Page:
A COLD START TO 2018; HAPPY NEW YEAR!
Today, New Year’s Day, will be frigid. In fact, the core of the cold air will move directly over New England, making the day likely colder than yesterday. Despite unlimited sunshine, temperatures will only reach the upper single digits and teens. The wind chill will be sub-zero throughout the day. The mercury will plunge to near zero Monday night.
Record cold highs are 7 (1918) at Bradley International and 21 (1963) at Bridgeport. Bridgeport’s record cold maximum is in serious jeopardy.
Tuesday will be a little better, but still very cold. The wind will be lighter and the sky will be sunny. Temperatures are expected to reach the upper teens and lower 20s in the afternoon.
By Wednesday afternoon, we may have a shot at the freezing mark at least for some! Highs will be in the upper 20s and lower 30s! It’ll feel much better outside even though temperatures will remain below normal. The normal high for early January is 35 degrees for the Greater Hartford Area.
OCEAN STORM COMES CLOSE THURSDAY
Model forecast still suggest that the coastal storm projected to come close to New England will pass out to sea east of New England on Thursday. Based on the latest runs, we in southern New England could feel some fringe effects, such as clouds, wind, and possibly lighter snow. If we see these effects, they would start by mid-morning and last into the evening Thursday. Highs will be in the 20s and lower 30s, but a gusty northwest wind will develop especially during the afternoon as the storm intensifies offshore.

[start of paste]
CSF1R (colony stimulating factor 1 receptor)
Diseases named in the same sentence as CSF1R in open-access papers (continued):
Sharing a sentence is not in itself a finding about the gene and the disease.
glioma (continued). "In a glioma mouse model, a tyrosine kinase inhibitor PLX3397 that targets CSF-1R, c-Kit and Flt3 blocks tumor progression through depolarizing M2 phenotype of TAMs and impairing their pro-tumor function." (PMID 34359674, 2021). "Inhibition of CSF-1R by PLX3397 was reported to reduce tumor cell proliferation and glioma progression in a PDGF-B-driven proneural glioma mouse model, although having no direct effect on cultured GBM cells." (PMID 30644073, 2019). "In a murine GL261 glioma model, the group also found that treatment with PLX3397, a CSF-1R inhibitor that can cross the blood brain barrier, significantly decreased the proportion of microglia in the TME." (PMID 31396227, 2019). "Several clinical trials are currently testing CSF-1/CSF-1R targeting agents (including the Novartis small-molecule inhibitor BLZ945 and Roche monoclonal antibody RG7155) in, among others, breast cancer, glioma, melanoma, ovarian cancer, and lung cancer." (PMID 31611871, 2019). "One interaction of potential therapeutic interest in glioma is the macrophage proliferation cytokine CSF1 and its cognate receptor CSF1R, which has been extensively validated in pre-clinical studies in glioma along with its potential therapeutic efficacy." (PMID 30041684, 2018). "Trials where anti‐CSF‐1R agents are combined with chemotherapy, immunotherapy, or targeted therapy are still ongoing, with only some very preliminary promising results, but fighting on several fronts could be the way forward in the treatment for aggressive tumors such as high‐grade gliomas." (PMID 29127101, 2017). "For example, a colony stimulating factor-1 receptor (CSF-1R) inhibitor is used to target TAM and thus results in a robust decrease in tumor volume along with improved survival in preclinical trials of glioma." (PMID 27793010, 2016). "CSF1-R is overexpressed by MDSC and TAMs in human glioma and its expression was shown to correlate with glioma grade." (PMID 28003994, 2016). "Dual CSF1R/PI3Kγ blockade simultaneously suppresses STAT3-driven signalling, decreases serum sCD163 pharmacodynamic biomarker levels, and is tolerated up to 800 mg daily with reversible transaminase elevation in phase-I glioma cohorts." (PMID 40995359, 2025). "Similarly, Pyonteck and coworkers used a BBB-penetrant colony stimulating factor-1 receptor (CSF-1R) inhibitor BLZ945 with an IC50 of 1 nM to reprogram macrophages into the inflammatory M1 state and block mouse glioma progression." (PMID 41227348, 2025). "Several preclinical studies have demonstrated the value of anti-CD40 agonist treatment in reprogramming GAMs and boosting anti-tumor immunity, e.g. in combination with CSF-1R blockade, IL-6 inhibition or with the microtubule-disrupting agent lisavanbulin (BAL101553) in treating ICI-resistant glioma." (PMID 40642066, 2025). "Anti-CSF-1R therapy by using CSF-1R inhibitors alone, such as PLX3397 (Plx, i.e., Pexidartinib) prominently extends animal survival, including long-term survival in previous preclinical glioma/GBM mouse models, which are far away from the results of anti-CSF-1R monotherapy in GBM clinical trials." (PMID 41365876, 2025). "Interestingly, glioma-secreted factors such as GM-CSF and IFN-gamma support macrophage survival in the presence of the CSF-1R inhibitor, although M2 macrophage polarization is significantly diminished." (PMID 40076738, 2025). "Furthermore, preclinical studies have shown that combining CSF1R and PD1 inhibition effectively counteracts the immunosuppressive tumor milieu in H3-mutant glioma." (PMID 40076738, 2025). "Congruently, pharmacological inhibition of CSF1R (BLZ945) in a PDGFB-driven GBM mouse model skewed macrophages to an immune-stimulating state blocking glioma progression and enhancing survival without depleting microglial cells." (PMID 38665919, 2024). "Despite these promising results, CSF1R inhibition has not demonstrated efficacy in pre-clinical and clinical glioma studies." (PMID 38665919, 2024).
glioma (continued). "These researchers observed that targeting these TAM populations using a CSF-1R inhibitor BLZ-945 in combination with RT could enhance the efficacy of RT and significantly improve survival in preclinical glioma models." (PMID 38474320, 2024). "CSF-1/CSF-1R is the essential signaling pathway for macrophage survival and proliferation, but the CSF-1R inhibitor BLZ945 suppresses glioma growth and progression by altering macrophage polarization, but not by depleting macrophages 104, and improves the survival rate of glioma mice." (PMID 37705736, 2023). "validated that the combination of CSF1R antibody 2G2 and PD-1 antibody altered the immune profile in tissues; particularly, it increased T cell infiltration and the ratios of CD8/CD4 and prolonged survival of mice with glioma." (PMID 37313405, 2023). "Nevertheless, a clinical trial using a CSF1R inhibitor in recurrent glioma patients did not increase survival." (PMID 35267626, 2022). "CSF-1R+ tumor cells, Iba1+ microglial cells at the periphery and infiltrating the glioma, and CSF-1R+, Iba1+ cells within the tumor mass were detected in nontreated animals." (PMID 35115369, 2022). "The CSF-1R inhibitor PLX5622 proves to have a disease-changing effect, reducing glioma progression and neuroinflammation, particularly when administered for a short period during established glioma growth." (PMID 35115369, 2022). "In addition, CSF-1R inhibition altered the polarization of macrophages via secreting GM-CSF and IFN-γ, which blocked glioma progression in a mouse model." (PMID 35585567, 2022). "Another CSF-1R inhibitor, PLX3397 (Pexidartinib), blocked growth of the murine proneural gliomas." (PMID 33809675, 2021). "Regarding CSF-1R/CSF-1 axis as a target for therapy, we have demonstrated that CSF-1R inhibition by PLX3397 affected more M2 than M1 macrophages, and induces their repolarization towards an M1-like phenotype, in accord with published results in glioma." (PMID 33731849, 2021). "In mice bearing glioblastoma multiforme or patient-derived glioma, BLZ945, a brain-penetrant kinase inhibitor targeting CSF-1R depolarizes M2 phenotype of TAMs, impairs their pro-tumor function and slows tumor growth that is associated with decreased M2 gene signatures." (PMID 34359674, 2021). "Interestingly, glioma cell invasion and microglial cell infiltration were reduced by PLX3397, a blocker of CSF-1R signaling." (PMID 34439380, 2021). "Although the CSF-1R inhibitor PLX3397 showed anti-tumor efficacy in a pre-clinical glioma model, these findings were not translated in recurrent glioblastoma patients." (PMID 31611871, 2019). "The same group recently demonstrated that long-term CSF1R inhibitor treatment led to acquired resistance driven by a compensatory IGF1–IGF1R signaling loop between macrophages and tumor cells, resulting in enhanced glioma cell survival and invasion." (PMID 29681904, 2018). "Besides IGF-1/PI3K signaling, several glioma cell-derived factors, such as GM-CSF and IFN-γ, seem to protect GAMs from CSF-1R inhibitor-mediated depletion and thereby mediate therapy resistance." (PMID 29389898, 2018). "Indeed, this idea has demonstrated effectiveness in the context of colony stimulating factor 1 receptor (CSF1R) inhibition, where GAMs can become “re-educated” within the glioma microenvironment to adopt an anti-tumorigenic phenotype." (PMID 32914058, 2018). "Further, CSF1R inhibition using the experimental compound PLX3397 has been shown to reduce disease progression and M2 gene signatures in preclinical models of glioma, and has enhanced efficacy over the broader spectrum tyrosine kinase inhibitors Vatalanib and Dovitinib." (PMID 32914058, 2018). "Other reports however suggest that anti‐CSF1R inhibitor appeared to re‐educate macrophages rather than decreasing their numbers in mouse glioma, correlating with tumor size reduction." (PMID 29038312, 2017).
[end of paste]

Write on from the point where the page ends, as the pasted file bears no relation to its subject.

This storm will be big, and it will be dynamic. The forecast up to this point is almost mere speculation. If this storm happens to track closer, it would potentially be a big snowstorm.
ARCTIC BLAST FRIDAY & SATURDAY
Another blast of arctic air will arrive Thursday night, Friday, and Saturday. The mercury will dip into the single digits Thursday and Friday nights and highs on Friday and Saturday will be in the teens even with full sunshine. Wind chills will drop well below zero once again. A northwest wind could gust to 40 mph.
A storm will begin its approach from the Great Lakes Sunday, spreading more clouds into the sky by afternoon. As it looks now, the associated snow will hold off reaching New England until Monday.
NOTABLE DEEP FREEZES FOR THE GREATER HARTFORD AREA
The last time the temperature remained BELOW freezing for a week or more was in February of 2014. That deep freeze lasted 9 days. The longest deep freeze on record lasted 19 days and that was in December 1989! That was the coldest December on record with an average temperature of 18.1 degrees!
It is also interesting to note there was a stretch of 10 consecutive days from January 19th through January 28th in 1961 when the high temperature was 20 degrees or lower in Windsor Locks. There was also a 7 day stretch from December 29, 1917 to January 4, 1918 where the high temperature remained BELOW 20 degrees in the Greater Hartford Area.
Our current deep freeze began in the late afternoon on Christmas Day. The temperature has now remained below freezing for 4 full days. If our current forecast holds true, the deep freeze will last 11 days, perhaps even longer!
Meteorologist Mike Cameron
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